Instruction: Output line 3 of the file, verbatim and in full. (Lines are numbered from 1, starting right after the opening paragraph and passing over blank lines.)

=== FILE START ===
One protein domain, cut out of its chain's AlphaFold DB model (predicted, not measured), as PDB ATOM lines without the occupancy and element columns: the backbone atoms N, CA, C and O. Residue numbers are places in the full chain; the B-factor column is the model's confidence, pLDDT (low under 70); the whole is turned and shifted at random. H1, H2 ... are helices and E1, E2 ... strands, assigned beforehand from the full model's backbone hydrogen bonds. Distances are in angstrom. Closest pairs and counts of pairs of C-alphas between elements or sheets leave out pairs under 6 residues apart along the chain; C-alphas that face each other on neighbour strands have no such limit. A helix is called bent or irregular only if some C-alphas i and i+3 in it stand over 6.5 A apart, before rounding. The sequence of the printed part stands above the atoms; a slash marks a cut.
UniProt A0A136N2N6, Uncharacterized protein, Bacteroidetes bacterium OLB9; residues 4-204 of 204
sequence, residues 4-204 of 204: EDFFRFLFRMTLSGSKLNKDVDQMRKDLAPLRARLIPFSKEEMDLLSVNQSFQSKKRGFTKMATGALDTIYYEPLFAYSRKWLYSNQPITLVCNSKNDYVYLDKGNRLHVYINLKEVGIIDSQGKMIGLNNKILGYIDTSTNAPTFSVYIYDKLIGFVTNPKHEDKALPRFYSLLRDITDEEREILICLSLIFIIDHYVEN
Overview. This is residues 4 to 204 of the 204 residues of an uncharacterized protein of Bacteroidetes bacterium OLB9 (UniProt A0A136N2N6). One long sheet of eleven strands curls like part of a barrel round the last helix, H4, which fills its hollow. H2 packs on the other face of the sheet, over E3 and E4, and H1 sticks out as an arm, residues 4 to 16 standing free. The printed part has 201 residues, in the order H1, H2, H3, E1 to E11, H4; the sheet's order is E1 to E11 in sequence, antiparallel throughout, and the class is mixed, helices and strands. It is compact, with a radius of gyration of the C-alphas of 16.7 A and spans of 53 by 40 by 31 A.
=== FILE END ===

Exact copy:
Overview. This is residues 4 to 204 of the 204 residues of an uncharacterized protein of Bacteroidetes bacterium OLB9 (UniProt A0A136N2N6). One long sheet of eleven strands curls like part of a barrel round the last helix, H4, which fills its hollow. H2 packs on the other face of the sheet, over E3 and E4, and H1 sticks out as an arm, residues 4 to 16 standing free. The printed part has 201 residues, in the order H1, H2, H3, E1 to E11, H4; the sheet's order is E1 to E11 in sequence, antiparallel throughout, and the class is mixed, helices and strands. It is compact, with a radius of gyration of the C-alphas of 16.7 A and spans of 53 by 40 by 31 A.